This Yoruba mask was created in the style of Egungun masquerade. These masks are danced during annual ceremonies as well as funerals and initiation rites. This piece has long curved horns protruding from the head and is made to look like a ram. This mask measures 7.75 inches tall, 12 inches long and weighs 5 pounds. There are numerous scrapes and scuffs on this piece – please inspect photos. Stand is not included.
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Cracks, scrapes, scuffs – see photos
About the Yoruba People
The Yoruba are the largest cultural group on the African continent, with nearly 40 million people. The word ‘Yoruba’ describes both the language and a tribe living across Nigeria and the Popular Republic of Benin, in an area of forest and savannah.
The Yoruba people’s primary living space is South-West Nigeria with substantial Yoruba communities in Benin, Togo and Sierra Leone but they are not bound by state or country borders. This area is often referred to as “Yorubaland”. Most of the terrain is either forest, woodland savannah, rich farmland or coastal swamps and lagoons.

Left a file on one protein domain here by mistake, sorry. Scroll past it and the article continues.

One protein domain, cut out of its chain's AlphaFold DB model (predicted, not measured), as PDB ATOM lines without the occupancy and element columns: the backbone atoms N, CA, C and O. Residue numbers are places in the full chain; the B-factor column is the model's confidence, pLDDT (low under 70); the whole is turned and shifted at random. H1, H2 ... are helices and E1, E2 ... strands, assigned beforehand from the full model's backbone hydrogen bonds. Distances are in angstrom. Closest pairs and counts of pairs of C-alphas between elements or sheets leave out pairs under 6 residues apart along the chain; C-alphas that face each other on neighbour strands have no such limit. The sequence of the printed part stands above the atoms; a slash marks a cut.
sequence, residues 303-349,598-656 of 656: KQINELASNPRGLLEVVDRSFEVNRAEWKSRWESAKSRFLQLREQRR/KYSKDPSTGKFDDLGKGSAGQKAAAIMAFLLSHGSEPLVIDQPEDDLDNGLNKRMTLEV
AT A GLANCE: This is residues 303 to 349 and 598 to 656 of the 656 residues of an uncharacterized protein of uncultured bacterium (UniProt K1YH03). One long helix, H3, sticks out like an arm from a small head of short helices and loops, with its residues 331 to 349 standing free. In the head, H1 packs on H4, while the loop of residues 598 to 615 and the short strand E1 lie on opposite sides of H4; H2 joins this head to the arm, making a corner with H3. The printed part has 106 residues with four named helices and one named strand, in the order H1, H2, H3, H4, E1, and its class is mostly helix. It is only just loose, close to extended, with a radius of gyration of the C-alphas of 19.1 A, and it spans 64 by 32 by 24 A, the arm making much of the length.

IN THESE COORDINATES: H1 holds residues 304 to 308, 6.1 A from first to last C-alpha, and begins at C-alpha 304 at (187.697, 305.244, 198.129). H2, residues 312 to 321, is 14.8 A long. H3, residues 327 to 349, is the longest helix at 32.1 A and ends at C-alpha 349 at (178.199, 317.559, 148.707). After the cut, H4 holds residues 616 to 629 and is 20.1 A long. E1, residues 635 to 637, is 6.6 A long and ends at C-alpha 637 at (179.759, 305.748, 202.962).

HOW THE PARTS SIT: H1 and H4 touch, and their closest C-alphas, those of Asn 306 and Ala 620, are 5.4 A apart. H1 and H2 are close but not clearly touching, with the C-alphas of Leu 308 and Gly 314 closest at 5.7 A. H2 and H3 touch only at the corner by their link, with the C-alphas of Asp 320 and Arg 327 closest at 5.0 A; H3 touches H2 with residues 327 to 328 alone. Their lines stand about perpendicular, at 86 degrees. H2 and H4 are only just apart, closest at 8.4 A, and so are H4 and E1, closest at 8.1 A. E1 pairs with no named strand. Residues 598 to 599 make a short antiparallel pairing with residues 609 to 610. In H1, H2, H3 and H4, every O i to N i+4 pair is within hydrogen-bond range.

The origin of the Yoruba people in Nigeria is heavily debated. Some believe they came from the east in Mecca, some say from the north in Egypt. Evidence shows that ethnically, Yoruba’s have been in the area known as Yorubaland since the 7th century BC. Scholars believe the area was probably inhabited earlier by peoples of the Nok culture. Yorubaland covers the modern-day countries of Nigeria, Togo and Benin. The term Yoruba to describe ethnicity, did not come about until the 16th century and wasn’t widely used until the 19th century. Before then, the Yoruba people were known by many names depending on who was acknowledging them. For instance, the Europeans referred to them as Akú, whereas in Cuba, they were referred to as O luku mi.
Read more about the Yoruba here.
About the Egungun
“Egungun masked ceremonies involve dancers who represent heavenly creatures, known as Ara Orun, capable of bringing good fortune or punishing the guilty. Egungun headdresses are worn at ceremonies related to the annual Egungun masquerade, but also appear during festivities following the death of a dignitary or during initiation ceremonies. Egungun headdresses show considerable stylistic variation and, indeed, the principal characteristic element of the Egungun dancer is his loose body-covering costume rather than a unique headdress.”